Can LGBT blogs influence the national Don’t Ask, Don’t Tell debate?

Last weekend, Bil Browning received an email from John Aravosis, a gay activist and blogger for AMERICAblog. Aravosis and other bloggers were organizing something called a “blog swarm,” an attempt to essentially create a firehose of public outcry aimed at a single target: the Human Rights Campaign, considered by many to be the most influential LGBT lobbying group. With over 700,000 members, the organization wields significant power, a clout that extends into the White House and Congress.

And, according to those who participated in the blog swarm yesterday, this clout has not been put to good use, specifically in how much pressure it has placed on President Obama to repeal Don’t Ask Don’t Tell. “HRC may argue that it’s already told the President it would like to see DADT repealed this year,” Aravosis wrote in his post announcing the swarm. “Well, that’s not enough.”

“I think it’s always a good idea, especially as bloggers and community journalists, to keep our own organizations on the right path,” Browning, who runs the LGBT blog The Bilerico Project, told me in a phone interview. He said that the goal of the project was to create a flood of communication — phone calls, emails, blog posts, and articles — aimed at HRC to convince them that more firm action should be taken on DADT.

Citizen journalists using the web to funnel outrage to a small, influential group of individuals have had mixed results in the past. While a campaign organized by Color of Change recently led to several sponsors reneging their support for far-right extremist Glenn Beck, a similar campaign launched by the popular Consumerist blog aimed at NBC execs did not stop the company from letting go Tonight Show host Conan O’Brien.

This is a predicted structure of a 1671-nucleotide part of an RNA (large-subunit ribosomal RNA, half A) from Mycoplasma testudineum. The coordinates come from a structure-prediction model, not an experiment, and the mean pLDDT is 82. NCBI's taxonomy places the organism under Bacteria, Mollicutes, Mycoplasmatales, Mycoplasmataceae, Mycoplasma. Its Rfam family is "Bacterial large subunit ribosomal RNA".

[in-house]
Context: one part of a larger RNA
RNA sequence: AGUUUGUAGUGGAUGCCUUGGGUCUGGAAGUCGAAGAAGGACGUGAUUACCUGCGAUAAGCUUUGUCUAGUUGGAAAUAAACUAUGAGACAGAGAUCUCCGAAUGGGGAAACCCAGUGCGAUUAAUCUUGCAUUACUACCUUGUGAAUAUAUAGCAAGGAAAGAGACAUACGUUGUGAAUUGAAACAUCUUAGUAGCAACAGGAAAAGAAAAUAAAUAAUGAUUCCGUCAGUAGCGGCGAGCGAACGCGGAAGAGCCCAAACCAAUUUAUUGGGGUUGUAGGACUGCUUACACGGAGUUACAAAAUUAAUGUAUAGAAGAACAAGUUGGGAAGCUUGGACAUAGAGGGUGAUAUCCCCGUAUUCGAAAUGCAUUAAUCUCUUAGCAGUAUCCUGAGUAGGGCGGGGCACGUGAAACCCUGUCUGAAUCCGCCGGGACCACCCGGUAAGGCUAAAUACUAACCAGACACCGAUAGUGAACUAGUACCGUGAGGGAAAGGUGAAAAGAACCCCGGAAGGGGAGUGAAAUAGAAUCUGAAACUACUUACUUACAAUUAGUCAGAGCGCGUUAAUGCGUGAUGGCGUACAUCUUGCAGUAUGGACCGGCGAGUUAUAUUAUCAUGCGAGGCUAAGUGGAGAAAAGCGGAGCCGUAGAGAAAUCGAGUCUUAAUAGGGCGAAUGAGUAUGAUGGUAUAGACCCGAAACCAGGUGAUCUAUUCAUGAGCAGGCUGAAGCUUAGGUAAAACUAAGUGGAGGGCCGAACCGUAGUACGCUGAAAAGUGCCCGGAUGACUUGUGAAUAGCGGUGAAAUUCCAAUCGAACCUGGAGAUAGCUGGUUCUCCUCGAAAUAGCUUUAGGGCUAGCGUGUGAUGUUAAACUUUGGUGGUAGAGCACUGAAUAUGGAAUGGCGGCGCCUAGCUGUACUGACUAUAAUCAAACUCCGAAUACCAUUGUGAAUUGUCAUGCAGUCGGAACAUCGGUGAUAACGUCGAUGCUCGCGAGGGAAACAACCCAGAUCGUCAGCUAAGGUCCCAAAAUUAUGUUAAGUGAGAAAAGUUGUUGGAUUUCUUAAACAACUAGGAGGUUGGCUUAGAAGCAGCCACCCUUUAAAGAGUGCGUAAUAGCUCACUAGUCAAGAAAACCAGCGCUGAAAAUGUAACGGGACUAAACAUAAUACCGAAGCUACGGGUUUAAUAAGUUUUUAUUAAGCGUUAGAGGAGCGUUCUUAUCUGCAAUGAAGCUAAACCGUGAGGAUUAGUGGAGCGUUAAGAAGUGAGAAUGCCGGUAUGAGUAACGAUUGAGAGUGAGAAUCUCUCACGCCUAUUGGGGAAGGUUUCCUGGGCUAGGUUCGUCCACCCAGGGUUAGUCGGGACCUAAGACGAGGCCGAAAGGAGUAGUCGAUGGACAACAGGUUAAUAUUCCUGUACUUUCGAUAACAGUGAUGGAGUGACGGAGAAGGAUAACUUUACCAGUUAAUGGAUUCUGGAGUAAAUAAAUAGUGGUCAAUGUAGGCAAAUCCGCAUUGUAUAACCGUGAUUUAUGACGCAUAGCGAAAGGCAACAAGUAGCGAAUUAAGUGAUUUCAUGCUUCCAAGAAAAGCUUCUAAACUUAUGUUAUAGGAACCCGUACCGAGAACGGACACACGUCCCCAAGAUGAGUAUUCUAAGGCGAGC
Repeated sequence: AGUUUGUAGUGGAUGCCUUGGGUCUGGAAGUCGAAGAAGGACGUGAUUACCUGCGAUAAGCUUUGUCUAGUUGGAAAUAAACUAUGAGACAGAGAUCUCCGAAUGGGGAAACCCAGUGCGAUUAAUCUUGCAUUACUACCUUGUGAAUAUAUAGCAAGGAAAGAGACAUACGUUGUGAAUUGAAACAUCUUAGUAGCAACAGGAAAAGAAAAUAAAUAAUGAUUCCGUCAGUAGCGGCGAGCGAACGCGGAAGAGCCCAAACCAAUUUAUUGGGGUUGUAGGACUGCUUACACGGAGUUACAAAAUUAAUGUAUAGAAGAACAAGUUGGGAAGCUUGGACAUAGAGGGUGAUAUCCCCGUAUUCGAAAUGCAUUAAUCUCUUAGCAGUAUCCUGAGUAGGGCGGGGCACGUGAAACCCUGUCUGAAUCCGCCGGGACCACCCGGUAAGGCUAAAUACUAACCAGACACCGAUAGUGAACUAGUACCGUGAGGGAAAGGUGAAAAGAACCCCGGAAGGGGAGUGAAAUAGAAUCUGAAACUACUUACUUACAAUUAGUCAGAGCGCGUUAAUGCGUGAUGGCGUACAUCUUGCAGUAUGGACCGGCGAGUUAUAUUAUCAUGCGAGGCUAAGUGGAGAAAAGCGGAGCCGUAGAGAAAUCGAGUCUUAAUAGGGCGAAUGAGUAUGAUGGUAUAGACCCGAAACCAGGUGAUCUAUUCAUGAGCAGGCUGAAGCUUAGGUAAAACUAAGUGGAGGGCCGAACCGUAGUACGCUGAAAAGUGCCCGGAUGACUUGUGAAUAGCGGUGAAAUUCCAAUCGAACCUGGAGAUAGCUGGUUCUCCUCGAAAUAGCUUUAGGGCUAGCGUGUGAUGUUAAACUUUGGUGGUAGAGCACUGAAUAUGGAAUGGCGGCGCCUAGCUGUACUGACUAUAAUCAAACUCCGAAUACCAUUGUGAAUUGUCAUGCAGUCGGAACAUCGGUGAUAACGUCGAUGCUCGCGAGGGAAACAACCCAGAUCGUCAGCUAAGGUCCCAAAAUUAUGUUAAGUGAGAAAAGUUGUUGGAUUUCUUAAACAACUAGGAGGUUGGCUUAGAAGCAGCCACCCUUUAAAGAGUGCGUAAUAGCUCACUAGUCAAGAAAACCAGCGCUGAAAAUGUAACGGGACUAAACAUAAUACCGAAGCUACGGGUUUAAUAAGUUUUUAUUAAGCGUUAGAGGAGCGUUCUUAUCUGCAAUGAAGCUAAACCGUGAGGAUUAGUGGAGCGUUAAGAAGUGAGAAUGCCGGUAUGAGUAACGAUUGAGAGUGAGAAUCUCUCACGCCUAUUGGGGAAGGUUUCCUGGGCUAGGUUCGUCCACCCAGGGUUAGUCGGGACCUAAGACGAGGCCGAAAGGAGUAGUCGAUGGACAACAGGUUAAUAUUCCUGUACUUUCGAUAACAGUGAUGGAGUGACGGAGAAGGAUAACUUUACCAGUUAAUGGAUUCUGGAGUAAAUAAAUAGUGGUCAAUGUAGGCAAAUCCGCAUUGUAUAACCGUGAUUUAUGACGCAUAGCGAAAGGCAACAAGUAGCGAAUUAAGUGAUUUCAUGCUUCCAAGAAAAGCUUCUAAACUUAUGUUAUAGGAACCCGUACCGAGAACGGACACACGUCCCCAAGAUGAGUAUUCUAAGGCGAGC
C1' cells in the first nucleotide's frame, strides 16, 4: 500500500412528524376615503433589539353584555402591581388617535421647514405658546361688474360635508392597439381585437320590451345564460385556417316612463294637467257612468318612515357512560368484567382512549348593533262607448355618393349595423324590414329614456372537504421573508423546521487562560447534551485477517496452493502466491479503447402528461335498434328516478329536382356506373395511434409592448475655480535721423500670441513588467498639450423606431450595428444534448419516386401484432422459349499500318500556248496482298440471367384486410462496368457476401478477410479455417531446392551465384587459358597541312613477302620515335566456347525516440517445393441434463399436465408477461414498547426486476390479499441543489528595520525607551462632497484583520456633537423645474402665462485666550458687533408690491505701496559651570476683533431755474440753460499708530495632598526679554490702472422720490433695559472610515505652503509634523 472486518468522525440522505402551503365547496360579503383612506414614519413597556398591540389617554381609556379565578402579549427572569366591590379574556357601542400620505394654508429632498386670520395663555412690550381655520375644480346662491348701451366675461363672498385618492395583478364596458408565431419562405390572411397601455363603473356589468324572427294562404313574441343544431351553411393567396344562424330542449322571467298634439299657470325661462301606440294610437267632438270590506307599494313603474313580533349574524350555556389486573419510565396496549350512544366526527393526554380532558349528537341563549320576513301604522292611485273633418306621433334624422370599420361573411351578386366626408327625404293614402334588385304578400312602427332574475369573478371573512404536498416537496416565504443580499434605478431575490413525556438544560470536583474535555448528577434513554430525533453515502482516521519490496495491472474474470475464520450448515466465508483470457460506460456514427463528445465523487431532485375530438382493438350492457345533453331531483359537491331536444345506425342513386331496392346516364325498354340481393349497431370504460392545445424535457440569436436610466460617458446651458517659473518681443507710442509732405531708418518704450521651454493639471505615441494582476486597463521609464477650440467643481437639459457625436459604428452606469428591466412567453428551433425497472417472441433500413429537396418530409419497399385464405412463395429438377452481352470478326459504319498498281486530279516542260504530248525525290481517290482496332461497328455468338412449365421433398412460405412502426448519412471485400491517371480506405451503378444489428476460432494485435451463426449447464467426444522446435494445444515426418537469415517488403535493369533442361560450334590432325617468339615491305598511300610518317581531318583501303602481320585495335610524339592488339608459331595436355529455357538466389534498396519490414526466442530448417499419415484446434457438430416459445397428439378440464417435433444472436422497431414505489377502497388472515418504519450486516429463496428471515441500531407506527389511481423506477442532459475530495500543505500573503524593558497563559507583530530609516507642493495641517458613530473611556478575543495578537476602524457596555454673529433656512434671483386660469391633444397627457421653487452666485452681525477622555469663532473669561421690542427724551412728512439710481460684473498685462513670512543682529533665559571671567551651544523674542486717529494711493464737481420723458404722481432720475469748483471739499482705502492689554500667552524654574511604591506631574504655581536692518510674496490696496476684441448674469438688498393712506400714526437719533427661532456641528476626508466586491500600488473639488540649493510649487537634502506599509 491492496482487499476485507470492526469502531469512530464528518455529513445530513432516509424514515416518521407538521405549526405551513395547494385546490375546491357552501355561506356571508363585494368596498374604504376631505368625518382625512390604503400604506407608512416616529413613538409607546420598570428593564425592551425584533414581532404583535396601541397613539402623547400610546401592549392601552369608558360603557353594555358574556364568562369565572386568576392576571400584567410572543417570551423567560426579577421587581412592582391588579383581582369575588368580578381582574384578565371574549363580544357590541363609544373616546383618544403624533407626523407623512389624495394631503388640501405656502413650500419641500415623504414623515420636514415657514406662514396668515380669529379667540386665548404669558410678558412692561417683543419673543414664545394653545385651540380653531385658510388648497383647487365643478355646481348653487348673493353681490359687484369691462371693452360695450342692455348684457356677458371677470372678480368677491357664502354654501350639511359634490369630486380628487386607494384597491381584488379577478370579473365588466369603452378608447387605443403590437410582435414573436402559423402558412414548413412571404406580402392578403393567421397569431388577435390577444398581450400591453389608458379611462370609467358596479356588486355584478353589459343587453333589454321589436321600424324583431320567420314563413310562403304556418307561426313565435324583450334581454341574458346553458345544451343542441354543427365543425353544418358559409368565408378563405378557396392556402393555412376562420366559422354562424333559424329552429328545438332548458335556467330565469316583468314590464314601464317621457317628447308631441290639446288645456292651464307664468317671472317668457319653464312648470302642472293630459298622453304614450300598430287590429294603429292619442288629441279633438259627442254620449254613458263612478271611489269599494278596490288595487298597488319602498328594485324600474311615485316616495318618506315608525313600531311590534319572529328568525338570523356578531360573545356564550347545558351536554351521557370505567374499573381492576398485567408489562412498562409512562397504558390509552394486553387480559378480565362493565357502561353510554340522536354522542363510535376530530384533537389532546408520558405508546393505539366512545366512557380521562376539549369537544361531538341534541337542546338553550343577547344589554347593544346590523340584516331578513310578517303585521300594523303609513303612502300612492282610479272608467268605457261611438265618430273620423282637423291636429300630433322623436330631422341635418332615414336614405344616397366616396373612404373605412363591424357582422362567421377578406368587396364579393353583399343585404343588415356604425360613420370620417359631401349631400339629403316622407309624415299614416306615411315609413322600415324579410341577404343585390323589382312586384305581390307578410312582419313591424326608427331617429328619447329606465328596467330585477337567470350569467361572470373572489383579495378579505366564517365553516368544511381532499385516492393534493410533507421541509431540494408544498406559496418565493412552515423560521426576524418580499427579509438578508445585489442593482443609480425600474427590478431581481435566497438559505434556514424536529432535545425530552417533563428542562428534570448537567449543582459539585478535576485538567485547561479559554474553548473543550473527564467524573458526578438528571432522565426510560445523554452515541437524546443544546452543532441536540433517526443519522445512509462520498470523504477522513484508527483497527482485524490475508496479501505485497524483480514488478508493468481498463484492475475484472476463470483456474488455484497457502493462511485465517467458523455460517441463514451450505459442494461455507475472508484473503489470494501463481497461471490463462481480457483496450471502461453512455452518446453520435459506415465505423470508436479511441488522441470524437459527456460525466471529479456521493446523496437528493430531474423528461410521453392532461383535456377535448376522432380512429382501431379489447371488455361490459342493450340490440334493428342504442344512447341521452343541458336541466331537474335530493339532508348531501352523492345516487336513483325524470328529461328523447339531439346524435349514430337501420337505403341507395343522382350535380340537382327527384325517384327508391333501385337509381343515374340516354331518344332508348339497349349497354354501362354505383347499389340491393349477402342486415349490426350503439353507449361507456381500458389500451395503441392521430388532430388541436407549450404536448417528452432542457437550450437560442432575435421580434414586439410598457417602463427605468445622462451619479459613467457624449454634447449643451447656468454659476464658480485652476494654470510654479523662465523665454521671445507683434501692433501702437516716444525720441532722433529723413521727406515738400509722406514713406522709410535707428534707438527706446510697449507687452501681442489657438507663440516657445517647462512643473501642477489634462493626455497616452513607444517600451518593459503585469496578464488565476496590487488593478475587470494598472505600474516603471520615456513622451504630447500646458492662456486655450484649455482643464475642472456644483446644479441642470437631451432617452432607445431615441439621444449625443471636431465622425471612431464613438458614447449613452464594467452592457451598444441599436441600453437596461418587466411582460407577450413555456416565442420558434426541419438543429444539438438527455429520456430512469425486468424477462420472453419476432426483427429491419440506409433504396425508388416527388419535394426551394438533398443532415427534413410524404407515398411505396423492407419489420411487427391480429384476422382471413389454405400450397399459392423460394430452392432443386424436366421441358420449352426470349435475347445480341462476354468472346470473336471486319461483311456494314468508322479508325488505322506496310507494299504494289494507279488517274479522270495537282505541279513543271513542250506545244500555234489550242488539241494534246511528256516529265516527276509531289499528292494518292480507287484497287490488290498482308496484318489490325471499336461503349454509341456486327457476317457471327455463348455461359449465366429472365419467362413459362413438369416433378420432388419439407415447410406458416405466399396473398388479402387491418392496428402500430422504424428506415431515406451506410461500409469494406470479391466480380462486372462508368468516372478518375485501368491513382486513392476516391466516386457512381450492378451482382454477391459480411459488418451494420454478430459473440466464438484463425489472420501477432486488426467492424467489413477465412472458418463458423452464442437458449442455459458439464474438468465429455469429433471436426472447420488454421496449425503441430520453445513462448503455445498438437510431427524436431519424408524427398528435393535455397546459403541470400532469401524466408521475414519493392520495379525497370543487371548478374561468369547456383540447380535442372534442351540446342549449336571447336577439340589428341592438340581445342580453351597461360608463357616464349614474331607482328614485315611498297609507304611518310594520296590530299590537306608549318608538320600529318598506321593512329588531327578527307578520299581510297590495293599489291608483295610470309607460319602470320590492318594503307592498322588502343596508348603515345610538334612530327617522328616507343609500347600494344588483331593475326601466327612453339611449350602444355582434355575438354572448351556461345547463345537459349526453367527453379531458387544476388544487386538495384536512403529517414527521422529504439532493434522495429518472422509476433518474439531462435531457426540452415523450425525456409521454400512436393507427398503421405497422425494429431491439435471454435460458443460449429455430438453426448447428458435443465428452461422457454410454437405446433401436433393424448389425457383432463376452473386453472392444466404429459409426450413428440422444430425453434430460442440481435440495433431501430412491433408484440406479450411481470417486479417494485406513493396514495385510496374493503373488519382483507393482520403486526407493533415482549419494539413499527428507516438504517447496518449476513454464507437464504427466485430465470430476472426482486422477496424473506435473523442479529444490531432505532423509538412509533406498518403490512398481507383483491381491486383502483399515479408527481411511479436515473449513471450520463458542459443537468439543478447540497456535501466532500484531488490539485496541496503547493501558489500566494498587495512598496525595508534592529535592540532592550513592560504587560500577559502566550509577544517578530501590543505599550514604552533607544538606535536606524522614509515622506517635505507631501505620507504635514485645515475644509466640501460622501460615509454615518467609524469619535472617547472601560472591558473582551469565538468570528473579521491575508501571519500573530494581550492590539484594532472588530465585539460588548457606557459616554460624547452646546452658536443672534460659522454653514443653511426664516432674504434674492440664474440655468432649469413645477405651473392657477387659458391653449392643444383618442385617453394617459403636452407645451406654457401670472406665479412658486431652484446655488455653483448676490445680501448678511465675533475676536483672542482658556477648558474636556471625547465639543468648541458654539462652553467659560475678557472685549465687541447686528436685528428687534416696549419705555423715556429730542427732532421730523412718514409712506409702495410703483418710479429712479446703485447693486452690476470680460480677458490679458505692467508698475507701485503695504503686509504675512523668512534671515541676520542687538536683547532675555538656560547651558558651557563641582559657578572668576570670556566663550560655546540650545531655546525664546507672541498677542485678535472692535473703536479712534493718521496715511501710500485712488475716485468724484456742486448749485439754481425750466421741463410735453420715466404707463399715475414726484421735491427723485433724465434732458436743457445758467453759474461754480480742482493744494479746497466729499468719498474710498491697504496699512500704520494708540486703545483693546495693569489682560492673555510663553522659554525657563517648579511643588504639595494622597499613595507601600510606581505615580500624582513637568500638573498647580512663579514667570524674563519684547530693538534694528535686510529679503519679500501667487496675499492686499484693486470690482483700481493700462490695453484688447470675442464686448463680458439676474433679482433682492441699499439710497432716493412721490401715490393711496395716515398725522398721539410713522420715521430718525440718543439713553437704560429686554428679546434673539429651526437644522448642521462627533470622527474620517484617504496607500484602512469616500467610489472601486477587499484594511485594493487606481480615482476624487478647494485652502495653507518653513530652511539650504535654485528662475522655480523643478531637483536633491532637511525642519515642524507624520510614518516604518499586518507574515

Browning told me that their cause was aided by the fact that several more mainstream liberal blogs — outside of the LGBT-specific niche — had joined in on the swarm. “I think we’re all part of a larger progressive community and I think one of the problems that we’ve had in the LGBT organization, is that we haven’t reached out to the allies who write about labor, heath care reform, immigration reform,” he said. “There are a lot of areas that affect LGBT people too, but we just seem to be kind of off on our own working on our own thing. It can’t keep going on, and this is a good example where working in a coalition with other progressive blogs and organizations works.”

Those non-LGBT blogs range from Daily Kos to Taylor Marsh, and since the blog swarm launched yesterday, dozens of bloggers and hundreds of Twitter and Facebook users have joined in, indicating a critical mass in which the momentum of the swarm became self-perpetuating.

It has been a little over 24 hours since the swarm launched, and already the HRC has issued responses, mainly defending itself. “Don’t Ask, Don’t Tell has to be repealed this year,” a spokesman told POLITICO. “That has been the Human Rights Campaign’s position from the start, and at this point there is no one in the White House who does not know it … We have been lobbying the White House relentlessly, and we’ve seen more movement in recent weeks than in the previous 16 years.”

So while the HRC may not necessarily be promising a change in strategy, they certainly are listening, and as expected the blog swarm is in effect spilling over into the mainstream media and adding to the national conversation. Sometimes, it’s not just about influencing a single organization, but bringing once-private discussions out into the open. Given the recent drove of news reports about increased pressure to repeal DADT, these bloggers could not have picked a better time to turn up the heat.

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